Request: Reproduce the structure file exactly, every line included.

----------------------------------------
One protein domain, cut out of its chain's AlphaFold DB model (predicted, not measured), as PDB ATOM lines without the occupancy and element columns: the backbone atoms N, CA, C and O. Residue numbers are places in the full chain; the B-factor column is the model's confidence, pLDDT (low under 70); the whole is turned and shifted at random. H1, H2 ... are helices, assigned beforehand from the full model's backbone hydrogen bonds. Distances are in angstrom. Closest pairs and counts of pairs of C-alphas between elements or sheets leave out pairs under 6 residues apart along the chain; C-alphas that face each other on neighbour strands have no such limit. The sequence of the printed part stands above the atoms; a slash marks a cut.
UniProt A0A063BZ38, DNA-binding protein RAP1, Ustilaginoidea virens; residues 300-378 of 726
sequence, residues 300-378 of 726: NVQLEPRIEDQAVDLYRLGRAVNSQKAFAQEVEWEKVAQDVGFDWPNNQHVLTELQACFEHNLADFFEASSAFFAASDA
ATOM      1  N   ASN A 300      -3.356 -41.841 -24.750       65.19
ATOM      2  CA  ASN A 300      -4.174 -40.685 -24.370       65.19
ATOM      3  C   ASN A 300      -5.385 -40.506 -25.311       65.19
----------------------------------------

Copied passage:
One protein domain, cut out of its chain's AlphaFold DB model (predicted, not measured), as PDB ATOM lines without the occupancy and element columns: the backbone atoms N, CA, C and O. Residue numbers are places in the full chain; the B-factor column is the model's confidence, pLDDT (low under 70); the whole is turned and shifted at random. H1, H2 ... are helices, assigned beforehand from the full model's backbone hydrogen bonds. Distances are in angstrom. Closest pairs and counts of pairs of C-alphas between elements or sheets leave out pairs under 6 residues apart along the chain; C-alphas that face each other on neighbour strands have no such limit. The sequence of the printed part stands above the atoms; a slash marks a cut.
UniProt A0A063BZ38, DNA-binding protein RAP1, Ustilaginoidea virens; residues 300-378 of 726
sequence, residues 300-378 of 726: NVQLEPRIEDQAVDLYRLGRAVNSQKAFAQEVEWEKVAQDVGFDWPNNQHVLTELQACFEHNLADFFEASSAFFAASDA
ATOM      1  N   ASN A 300      -3.356 -41.841 -24.750       65.19
ATOM      2  CA  ASN A 300      -4.174 -40.685 -24.370       65.19
ATOM      3  C   ASN A 300      -5.385 -40.506 -25.311       65.19